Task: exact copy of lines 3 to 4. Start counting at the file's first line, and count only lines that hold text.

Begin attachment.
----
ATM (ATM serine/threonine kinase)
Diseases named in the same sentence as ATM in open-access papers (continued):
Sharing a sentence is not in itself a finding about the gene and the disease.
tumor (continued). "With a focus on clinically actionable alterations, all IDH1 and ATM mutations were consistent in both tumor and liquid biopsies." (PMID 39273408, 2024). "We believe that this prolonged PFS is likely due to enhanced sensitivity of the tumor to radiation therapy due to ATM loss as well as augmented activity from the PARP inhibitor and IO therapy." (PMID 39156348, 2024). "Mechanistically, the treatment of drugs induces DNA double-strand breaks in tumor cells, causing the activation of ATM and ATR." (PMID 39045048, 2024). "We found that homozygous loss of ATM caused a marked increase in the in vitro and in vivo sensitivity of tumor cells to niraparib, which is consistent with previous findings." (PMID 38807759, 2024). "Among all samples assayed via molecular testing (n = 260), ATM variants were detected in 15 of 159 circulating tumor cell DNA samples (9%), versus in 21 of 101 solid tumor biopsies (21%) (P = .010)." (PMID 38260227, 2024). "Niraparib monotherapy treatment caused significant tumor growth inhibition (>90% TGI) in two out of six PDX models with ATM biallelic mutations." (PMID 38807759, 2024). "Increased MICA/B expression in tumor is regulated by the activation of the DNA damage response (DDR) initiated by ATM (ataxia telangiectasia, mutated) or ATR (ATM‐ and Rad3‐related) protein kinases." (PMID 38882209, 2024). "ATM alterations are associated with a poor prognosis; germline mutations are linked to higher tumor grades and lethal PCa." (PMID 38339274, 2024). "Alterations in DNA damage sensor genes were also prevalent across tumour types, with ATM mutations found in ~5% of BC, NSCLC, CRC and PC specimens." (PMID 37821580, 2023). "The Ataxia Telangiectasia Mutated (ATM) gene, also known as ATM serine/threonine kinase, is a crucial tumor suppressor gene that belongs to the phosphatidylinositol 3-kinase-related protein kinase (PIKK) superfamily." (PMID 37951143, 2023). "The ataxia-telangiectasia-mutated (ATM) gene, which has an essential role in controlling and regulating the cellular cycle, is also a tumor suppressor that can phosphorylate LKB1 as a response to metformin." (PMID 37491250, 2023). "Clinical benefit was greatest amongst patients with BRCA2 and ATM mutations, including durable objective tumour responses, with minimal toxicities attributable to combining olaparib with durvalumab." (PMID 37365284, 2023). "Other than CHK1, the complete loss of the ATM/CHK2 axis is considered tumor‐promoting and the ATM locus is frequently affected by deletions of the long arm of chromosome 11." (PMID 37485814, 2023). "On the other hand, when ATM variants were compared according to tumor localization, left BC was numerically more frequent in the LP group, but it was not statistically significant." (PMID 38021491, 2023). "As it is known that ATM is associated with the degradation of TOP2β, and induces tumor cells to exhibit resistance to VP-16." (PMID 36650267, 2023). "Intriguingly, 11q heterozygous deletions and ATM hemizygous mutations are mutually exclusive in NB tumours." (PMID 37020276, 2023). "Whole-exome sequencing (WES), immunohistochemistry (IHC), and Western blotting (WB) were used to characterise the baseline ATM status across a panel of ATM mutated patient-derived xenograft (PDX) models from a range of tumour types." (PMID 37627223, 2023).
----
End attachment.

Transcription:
Sharing a sentence is not in itself a finding about the gene and the disease.
tumor (continued). "With a focus on clinically actionable alterations, all IDH1 and ATM mutations were consistent in both tumor and liquid biopsies." (PMID 39273408, 2024). "We believe that this prolonged PFS is likely due to enhanced sensitivity of the tumor to radiation therapy due to ATM loss as well as augmented activity from the PARP inhibitor and IO therapy." (PMID 39156348, 2024). "Mechanistically, the treatment of drugs induces DNA double-strand breaks in tumor cells, causing the activation of ATM and ATR." (PMID 39045048, 2024). "We found that homozygous loss of ATM caused a marked increase in the in vitro and in vivo sensitivity of tumor cells to niraparib, which is consistent with previous findings." (PMID 38807759, 2024). "Among all samples assayed via molecular testing (n = 260), ATM variants were detected in 15 of 159 circulating tumor cell DNA samples (9%), versus in 21 of 101 solid tumor biopsies (21%) (P = .010)." (PMID 38260227, 2024). "Niraparib monotherapy treatment caused significant tumor growth inhibition (>90% TGI) in two out of six PDX models with ATM biallelic mutations." (PMID 38807759, 2024). "Increased MICA/B expression in tumor is regulated by the activation of the DNA damage response (DDR) initiated by ATM (ataxia telangiectasia, mutated) or ATR (ATM‐ and Rad3‐related) protein kinases." (PMID 38882209, 2024). "ATM alterations are associated with a poor prognosis; germline mutations are linked to higher tumor grades and lethal PCa." (PMID 38339274, 2024). "Alterations in DNA damage sensor genes were also prevalent across tumour types, with ATM mutations found in ~5% of BC, NSCLC, CRC and PC specimens." (PMID 37821580, 2023). "The Ataxia Telangiectasia Mutated (ATM) gene, also known as ATM serine/threonine kinase, is a crucial tumor suppressor gene that belongs to the phosphatidylinositol 3-kinase-related protein kinase (PIKK) superfamily." (PMID 37951143, 2023). "The ataxia-telangiectasia-mutated (ATM) gene, which has an essential role in controlling and regulating the cellular cycle, is also a tumor suppressor that can phosphorylate LKB1 as a response to metformin." (PMID 37491250, 2023). "Clinical benefit was greatest amongst patients with BRCA2 and ATM mutations, including durable objective tumour responses, with minimal toxicities attributable to combining olaparib with durvalumab." (PMID 37365284, 2023). "Other than CHK1, the complete loss of the ATM/CHK2 axis is considered tumor‐promoting and the ATM locus is frequently affected by deletions of the long arm of chromosome 11." (PMID 37485814, 2023). "On the other hand, when ATM variants were compared according to tumor localization, left BC was numerically more frequent in the LP group, but it was not statistically significant." (PMID 38021491, 2023). "As it is known that ATM is associated with the degradation of TOP2β, and induces tumor cells to exhibit resistance to VP-16." (PMID 36650267, 2023). "Intriguingly, 11q heterozygous deletions and ATM hemizygous mutations are mutually exclusive in NB tumours." (PMID 37020276, 2023). "Whole-exome sequencing (WES), immunohistochemistry (IHC), and Western blotting (WB) were used to characterise the baseline ATM status across a panel of ATM mutated patient-derived xenograft (PDX) models from a range of tumour types." (PMID 37627223, 2023).